News new science

Black-browed Albatross © Jessica Winter

New report: birds provide hopeful message on...

Wed, 30/09/2020
You may have heard about the world’s catastrophic failure to meet global biodiversity targets. But there's hope. A new landmark report from BirdLife International uses bird conservation successes to outline recommended solutions that could help the next set of targets to succeed.
Green Peafowl (Endangered) © Roger Smith / Flickr

Latest research: how does human disturbance...

Tue, 29/09/2020
Join us for a bite-sized round-up of advances published in our journal Bird Conservation International. Highlights include insights into how human disturbance affects the feeding, breeding and overall health of bird populations.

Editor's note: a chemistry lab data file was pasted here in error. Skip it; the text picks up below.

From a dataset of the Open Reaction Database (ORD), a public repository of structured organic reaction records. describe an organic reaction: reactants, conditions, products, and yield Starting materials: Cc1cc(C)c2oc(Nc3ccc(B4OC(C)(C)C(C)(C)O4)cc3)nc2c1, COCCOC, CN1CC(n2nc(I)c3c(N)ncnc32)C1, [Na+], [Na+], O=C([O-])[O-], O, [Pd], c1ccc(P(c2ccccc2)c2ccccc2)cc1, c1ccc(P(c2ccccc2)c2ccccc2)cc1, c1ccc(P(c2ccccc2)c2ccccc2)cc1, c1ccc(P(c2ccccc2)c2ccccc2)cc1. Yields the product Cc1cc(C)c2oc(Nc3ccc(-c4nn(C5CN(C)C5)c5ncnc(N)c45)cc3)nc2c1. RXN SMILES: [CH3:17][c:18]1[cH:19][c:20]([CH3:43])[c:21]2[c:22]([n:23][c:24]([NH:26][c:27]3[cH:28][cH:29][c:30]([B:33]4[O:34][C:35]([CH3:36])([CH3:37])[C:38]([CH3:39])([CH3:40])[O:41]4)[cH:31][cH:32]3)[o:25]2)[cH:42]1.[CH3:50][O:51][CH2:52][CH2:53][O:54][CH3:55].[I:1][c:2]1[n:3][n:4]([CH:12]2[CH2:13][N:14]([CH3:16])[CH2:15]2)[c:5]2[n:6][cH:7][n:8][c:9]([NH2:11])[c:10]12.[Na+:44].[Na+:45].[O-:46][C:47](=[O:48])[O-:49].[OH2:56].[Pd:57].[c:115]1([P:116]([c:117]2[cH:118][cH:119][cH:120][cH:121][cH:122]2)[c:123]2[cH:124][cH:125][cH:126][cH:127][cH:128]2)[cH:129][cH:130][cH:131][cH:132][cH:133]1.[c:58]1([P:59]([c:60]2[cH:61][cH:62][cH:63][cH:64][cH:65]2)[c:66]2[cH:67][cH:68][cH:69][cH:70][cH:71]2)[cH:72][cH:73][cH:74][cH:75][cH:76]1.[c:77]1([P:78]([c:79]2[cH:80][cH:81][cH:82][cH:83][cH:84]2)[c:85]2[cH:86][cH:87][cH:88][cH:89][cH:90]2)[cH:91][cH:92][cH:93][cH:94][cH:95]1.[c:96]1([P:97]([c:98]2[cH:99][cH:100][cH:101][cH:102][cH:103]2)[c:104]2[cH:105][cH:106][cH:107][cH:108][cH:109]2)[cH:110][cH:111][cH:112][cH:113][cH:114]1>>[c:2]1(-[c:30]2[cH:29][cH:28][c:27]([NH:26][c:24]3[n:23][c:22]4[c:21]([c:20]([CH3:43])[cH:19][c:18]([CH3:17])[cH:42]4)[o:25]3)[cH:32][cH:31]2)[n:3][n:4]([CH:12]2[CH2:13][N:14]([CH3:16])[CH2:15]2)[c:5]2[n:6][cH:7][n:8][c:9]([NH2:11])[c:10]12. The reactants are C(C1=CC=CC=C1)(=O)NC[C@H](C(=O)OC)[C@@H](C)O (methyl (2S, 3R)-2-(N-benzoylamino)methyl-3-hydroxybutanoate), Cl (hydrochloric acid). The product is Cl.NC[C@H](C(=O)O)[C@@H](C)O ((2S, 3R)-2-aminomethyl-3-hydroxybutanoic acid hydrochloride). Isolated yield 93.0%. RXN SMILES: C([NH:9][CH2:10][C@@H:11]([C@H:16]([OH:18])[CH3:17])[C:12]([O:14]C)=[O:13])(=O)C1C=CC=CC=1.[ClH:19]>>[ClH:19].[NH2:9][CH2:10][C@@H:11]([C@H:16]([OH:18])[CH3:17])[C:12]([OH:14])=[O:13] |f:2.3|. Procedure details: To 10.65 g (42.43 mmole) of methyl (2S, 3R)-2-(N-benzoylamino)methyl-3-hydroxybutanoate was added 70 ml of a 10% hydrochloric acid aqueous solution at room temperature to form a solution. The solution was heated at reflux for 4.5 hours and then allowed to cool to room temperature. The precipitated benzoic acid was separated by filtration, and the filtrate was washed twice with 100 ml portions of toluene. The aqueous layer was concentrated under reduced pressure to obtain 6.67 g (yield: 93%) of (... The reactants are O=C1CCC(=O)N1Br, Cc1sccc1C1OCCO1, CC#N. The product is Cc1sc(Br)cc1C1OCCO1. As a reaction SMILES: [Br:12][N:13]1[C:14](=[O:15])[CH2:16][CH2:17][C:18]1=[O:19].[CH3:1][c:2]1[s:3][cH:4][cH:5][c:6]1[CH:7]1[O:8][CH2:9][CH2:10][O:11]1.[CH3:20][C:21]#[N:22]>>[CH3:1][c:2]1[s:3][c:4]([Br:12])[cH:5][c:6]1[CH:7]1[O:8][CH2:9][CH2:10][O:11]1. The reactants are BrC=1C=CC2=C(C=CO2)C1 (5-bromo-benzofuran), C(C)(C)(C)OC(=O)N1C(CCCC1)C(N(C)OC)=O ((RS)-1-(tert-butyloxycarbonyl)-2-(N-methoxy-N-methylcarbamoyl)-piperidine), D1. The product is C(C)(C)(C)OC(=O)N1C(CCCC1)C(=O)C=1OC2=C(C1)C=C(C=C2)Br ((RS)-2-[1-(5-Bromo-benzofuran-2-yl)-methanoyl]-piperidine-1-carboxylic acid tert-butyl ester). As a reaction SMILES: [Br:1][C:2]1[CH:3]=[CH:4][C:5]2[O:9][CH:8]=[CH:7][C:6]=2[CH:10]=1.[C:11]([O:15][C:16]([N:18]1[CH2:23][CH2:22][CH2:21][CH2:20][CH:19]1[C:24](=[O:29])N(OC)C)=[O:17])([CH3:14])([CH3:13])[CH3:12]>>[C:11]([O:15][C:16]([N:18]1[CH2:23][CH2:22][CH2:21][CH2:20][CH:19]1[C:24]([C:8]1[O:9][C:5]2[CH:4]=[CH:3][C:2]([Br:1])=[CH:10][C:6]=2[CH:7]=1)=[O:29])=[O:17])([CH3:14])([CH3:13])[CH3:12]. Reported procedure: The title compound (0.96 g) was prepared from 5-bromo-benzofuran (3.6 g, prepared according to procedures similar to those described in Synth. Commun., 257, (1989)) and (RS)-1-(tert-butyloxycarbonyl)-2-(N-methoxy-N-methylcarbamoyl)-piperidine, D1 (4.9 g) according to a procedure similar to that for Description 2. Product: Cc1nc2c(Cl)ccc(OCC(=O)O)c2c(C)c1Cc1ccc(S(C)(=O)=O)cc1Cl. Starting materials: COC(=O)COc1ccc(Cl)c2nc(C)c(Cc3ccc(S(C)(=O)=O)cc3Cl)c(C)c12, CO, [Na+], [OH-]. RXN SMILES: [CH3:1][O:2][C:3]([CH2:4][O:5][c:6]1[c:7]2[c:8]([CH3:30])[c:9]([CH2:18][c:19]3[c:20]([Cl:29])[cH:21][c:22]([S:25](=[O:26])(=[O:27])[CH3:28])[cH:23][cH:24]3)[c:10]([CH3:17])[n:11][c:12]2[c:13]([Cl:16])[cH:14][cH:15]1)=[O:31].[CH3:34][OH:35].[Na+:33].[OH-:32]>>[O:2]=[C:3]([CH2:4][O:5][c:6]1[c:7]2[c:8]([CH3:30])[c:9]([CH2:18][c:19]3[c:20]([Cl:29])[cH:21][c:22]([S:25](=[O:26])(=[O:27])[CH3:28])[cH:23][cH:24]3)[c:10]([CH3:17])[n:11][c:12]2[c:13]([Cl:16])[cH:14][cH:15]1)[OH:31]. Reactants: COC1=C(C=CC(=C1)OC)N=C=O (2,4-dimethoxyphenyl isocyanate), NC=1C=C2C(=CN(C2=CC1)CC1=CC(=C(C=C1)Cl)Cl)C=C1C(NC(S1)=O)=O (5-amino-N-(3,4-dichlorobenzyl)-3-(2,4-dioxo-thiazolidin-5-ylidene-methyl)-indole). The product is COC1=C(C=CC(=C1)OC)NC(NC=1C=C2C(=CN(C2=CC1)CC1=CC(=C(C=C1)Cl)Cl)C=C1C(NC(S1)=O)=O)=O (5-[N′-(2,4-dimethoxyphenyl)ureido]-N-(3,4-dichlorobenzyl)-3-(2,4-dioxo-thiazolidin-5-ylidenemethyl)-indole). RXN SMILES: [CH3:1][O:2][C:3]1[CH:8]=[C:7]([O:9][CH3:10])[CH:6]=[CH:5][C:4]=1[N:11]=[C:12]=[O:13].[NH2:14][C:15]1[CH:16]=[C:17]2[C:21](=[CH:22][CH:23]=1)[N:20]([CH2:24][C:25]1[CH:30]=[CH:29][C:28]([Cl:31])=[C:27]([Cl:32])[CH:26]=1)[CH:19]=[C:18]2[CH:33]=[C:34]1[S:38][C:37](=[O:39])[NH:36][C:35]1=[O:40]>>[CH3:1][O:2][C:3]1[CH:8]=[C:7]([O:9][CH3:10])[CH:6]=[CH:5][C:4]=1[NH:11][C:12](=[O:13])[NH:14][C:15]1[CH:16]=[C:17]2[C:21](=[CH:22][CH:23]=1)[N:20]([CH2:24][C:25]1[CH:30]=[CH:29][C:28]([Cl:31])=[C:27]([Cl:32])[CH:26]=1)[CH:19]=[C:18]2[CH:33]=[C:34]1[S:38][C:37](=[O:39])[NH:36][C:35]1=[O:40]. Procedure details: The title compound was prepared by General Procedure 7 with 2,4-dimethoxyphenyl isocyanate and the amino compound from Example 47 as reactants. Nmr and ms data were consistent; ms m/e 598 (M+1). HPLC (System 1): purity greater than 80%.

The Chattering Lory, a popular pet © Alan Tunnicliffe / Shutterstock

How pet owners are key to making the parrot trade...

Fri, 14/08/2020
New research reveals the social factors driving demand for parrots in Singapore. Lead author, Anuj Jain, discusses how international trade and domestic demand interact in what he refers to as the ‘ecosystem’ of the parrot trade.
The Imperial Amazon was classed as Critically Endangered - partly due to Hurricane Maria © HBW

A look back at some of the biggest bird...

Tue, 24/03/2020
A lot can happen in a year. Browse some of the most important advances in bird conservation science that happened over 2019: part of the yearly update to our flagship publication, State of the World’s Birds.
Eurasian Spoonbill © Ondrej Prosicky / Shutterstock

Why it’s important to love birds for more than...

Tue, 17/03/2020